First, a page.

How to Play an Evil Character in Dd

How does one play an ‘Evil’ character in Dungeons & Dragons? Well, you have to decide right off the bat what kind of ‘evil’ you’re going to play and how to ensure that your PC survives his first adventure. Remember that its always a bad idea to betray your party members within the first few minutes of a dungeon crawl. A truly evil PC needs to be able to get along well with others at least some of the time or he’ll be left for dead. Either that or he needs to learn to adventure solo with only a few henchmen to back him up.

Assuming you don’t go in for lonely forays into the depths of the underworld, your best bet is to play either a Lawful or Neutral Evil PC. Envision a goal for your PC. You’re basically out for yourself. You crave money, power etc but don’t go to the lengths of slitting your ally’s throat the moment they turn their back upon you to do so. Remember, even The Villain thinks he’s Righteous. So too must your Evil PC be Righteous to get ahead in the world. He’s correct, by Hades, and he will do as he well pleases as long as it furthers his goals! Your fellow adventurers are a means to an end, though you may actually develop friendship with them if you’re Lawful Evil.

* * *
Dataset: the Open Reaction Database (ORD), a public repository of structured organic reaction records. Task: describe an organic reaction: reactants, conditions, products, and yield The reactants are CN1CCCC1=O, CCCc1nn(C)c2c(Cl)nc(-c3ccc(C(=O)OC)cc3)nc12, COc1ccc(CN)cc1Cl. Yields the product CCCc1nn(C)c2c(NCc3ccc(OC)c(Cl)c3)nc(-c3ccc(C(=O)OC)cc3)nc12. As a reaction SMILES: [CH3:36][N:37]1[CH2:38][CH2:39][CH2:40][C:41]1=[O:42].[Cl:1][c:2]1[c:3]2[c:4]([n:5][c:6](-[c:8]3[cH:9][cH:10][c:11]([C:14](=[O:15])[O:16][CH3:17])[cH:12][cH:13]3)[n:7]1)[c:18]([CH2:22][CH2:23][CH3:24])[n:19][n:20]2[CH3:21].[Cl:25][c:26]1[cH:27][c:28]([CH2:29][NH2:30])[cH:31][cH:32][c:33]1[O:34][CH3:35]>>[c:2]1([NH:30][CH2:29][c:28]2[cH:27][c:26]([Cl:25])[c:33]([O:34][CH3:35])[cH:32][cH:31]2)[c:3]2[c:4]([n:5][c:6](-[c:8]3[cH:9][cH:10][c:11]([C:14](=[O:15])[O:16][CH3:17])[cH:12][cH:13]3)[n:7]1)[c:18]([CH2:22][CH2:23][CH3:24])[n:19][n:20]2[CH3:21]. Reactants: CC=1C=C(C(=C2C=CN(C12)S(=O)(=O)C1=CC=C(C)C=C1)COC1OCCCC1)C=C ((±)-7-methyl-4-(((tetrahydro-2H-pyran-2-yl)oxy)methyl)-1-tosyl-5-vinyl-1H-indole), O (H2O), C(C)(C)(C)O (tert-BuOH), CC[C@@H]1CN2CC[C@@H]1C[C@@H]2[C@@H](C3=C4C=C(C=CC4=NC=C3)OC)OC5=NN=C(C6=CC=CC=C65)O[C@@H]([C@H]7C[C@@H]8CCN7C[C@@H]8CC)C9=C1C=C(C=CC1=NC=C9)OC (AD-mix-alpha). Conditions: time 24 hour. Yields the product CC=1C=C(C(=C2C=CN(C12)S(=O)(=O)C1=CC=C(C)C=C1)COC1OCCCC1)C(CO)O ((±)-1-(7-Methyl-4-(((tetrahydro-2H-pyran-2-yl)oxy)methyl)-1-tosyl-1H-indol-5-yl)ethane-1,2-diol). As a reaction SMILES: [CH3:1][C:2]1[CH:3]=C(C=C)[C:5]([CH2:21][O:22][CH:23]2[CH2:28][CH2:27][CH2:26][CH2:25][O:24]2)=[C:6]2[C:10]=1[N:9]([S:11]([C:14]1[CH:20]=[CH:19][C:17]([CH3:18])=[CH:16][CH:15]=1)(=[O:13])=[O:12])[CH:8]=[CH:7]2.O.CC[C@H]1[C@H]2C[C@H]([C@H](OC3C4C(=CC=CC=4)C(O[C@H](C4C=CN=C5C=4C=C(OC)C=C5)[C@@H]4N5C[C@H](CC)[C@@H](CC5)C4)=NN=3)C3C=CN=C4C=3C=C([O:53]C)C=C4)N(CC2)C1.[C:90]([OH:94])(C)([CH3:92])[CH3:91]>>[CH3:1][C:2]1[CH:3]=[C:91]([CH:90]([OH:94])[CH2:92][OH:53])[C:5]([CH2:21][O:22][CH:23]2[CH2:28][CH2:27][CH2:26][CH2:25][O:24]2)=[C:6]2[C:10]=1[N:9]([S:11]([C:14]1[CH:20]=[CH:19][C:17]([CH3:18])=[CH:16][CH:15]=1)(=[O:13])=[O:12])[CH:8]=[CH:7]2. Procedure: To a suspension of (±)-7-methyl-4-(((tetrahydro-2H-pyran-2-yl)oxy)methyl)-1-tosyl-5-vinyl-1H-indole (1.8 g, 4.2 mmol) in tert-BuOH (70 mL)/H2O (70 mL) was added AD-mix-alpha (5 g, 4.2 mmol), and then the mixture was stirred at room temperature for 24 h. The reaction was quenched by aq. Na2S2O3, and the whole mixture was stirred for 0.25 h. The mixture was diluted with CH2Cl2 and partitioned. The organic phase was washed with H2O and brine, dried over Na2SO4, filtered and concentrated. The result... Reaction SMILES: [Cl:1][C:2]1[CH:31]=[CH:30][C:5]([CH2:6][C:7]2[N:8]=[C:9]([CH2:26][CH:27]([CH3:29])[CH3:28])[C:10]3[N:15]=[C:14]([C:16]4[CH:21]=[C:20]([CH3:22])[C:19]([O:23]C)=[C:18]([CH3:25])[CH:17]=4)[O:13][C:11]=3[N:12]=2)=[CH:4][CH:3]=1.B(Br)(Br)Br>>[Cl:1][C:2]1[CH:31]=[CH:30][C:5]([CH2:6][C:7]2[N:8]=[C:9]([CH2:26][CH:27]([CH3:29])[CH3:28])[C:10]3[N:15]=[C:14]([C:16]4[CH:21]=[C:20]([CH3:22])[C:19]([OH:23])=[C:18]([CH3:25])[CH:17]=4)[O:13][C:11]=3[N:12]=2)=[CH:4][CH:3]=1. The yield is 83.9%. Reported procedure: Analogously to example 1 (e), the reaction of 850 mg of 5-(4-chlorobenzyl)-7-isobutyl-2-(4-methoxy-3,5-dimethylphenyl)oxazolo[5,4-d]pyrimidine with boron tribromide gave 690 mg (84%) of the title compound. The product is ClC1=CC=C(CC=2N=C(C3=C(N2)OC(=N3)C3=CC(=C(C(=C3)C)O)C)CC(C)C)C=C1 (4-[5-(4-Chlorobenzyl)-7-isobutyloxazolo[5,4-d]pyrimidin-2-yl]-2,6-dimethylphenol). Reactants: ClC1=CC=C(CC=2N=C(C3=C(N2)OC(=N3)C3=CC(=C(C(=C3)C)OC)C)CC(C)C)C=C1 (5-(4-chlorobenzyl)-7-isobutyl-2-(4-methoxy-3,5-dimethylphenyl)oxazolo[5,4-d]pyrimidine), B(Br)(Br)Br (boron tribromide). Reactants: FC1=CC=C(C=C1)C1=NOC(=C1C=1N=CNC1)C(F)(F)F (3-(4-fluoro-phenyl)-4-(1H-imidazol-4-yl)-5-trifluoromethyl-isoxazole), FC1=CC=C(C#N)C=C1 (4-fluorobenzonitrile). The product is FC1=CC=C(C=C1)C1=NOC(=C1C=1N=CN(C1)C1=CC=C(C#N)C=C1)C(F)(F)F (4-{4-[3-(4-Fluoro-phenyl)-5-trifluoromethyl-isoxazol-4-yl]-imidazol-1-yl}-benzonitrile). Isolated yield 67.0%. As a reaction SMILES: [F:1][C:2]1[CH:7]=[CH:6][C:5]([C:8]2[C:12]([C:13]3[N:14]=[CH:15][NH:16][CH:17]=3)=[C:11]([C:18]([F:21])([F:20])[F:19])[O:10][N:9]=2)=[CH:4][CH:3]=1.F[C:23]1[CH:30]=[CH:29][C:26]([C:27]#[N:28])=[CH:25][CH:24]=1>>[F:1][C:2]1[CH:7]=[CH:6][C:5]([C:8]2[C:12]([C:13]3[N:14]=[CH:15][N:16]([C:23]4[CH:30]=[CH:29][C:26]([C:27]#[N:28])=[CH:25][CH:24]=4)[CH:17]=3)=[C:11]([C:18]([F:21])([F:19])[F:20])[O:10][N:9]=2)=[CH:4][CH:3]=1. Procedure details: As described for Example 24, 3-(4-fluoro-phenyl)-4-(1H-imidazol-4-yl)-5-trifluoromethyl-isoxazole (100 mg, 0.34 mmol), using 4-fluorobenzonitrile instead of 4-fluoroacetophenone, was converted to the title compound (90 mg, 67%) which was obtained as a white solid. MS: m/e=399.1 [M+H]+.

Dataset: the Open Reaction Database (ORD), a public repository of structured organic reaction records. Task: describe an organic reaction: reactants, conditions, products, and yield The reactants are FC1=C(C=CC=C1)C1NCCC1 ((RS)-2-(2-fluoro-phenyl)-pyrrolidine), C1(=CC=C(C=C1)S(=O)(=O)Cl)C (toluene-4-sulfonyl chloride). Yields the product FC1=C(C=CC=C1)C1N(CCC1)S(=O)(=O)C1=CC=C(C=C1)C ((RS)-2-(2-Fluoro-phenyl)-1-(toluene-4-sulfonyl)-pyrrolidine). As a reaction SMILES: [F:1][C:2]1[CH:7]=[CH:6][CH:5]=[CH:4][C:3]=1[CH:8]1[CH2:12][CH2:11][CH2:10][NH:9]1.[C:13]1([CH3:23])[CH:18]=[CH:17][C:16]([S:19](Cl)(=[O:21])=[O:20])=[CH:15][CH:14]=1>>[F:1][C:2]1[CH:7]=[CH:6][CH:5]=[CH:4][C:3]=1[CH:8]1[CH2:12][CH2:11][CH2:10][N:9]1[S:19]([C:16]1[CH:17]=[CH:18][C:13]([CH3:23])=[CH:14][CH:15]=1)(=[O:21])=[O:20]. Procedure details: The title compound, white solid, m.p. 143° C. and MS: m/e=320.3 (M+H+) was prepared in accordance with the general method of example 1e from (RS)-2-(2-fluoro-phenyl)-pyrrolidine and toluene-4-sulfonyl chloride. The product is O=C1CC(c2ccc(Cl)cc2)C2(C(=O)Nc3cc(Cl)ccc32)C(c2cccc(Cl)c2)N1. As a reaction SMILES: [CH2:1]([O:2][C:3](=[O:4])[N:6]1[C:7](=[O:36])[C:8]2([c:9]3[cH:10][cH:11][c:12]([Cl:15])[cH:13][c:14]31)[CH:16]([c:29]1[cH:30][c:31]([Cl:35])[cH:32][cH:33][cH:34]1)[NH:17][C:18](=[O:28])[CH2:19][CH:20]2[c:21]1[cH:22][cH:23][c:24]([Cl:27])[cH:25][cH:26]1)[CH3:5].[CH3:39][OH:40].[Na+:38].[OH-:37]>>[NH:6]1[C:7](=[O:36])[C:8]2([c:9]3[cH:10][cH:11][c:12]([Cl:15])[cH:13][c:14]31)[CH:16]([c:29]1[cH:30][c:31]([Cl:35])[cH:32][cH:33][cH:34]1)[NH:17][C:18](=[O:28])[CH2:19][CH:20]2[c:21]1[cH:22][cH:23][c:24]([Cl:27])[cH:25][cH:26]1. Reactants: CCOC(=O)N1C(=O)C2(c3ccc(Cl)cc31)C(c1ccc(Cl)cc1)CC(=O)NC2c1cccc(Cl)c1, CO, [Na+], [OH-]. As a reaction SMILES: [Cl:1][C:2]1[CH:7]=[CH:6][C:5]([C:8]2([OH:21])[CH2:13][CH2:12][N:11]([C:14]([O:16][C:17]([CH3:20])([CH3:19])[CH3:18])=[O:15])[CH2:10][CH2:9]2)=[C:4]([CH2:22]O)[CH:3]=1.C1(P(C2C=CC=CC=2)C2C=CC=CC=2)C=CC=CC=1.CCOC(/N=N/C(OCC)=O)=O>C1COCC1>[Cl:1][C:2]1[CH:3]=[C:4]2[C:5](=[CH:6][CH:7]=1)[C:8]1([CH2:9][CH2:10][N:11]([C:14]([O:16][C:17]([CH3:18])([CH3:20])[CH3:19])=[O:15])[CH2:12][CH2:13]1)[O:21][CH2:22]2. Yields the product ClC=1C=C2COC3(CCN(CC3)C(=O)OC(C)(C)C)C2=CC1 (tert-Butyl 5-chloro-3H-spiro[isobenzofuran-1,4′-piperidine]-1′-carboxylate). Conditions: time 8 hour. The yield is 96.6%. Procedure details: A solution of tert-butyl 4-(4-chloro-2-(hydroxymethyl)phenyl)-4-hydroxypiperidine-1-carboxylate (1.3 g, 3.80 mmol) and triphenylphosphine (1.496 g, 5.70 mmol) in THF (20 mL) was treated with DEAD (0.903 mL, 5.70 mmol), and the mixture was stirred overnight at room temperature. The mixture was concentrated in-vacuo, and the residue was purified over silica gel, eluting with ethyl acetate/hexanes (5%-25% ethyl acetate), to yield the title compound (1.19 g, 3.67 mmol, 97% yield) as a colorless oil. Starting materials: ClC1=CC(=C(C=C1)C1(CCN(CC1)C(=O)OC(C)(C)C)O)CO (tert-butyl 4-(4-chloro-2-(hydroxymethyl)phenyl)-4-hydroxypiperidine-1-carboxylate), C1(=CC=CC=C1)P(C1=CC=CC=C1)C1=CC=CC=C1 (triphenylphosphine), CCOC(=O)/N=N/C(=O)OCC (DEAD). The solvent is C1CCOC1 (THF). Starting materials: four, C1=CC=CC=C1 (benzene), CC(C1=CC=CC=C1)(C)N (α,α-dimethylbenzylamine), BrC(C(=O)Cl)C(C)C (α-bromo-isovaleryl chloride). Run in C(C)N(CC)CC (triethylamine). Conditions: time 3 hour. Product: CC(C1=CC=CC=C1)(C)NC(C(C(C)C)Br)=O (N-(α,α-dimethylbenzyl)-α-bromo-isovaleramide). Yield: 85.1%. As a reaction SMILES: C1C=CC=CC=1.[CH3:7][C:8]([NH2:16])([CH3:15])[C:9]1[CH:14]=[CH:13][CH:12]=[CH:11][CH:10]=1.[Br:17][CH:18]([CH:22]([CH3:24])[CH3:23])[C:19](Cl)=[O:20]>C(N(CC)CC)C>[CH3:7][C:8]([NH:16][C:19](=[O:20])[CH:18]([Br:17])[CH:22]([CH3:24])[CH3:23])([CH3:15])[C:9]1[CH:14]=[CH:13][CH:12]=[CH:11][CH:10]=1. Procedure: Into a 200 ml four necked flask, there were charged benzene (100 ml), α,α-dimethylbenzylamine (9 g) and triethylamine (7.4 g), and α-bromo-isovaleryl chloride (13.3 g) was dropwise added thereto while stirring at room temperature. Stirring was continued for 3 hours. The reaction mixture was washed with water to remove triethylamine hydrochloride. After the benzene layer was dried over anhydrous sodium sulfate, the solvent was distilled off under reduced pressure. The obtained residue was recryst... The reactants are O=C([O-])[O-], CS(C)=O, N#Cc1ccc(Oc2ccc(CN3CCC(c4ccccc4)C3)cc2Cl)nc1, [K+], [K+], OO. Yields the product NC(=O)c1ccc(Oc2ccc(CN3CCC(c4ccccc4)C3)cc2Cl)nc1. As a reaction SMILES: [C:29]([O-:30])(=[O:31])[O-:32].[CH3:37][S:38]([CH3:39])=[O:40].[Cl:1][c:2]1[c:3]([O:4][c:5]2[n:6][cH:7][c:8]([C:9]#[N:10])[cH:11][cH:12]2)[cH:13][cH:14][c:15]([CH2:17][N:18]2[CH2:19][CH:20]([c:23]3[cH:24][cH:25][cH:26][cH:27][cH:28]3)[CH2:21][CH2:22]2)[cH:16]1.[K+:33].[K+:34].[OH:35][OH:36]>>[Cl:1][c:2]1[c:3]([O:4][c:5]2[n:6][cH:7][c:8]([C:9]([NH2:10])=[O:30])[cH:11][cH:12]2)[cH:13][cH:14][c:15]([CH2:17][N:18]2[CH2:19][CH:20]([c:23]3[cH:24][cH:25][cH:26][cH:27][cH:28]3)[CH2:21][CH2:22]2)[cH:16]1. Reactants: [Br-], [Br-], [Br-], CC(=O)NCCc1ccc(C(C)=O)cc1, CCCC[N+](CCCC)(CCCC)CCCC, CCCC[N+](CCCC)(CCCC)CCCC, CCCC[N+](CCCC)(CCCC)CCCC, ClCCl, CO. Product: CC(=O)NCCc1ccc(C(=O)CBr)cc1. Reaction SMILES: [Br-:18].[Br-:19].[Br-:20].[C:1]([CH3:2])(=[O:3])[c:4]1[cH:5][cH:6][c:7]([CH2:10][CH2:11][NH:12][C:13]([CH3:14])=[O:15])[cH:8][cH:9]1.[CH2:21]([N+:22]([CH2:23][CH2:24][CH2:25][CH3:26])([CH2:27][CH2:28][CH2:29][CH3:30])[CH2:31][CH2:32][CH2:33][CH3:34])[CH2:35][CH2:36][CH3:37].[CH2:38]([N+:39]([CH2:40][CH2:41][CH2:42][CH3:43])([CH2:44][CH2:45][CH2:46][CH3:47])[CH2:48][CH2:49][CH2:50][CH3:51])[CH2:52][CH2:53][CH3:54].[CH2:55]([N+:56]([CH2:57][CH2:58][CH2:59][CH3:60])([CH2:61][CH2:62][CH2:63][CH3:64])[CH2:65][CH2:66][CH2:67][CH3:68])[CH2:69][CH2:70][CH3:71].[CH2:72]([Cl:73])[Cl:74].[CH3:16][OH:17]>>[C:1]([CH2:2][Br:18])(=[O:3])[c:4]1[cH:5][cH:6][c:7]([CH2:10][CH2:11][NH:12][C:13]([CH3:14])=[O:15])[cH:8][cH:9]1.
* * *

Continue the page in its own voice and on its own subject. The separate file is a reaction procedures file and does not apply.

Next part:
Now that you’ve got a basic idea of your anti-hero, you have to pick a class for him. Assuming we’re not talking 3.X or 4E, your options are somewhat restricted. As an old timer, I prefer 1st Edition, so I’ll keep with that. Paladin, Ranger and Druid are right out as their alignment restrictions preclude being evil. However, that still leaves a whole plethora of playable classes. These range from Any Alignment types such as Fighter, Cleric, Magic-User, Illusionist and Thief to those that specify Non-Good like Thief to Evil Only like Assassins. Then there is the martial arts inspired Monk which can be Lawful Evil. Once you have your basic idea of what you want from the gaming world and have picked your class, your ready to go. 

One rule that is supreme above all, especially for evil PCs who go in for solo adventuring: Do not betray your Henchmen! They can be the difference between you coming out of a dungeon with cartloads of loot and an ignominious death at the hands of some monster. Some of the most famous personages to emerge from the early history of Dungeons & Dragons, when it was still both the Blackmoor and Greyhawk Castle campaigns, were originally mere henchmen to actual player characters.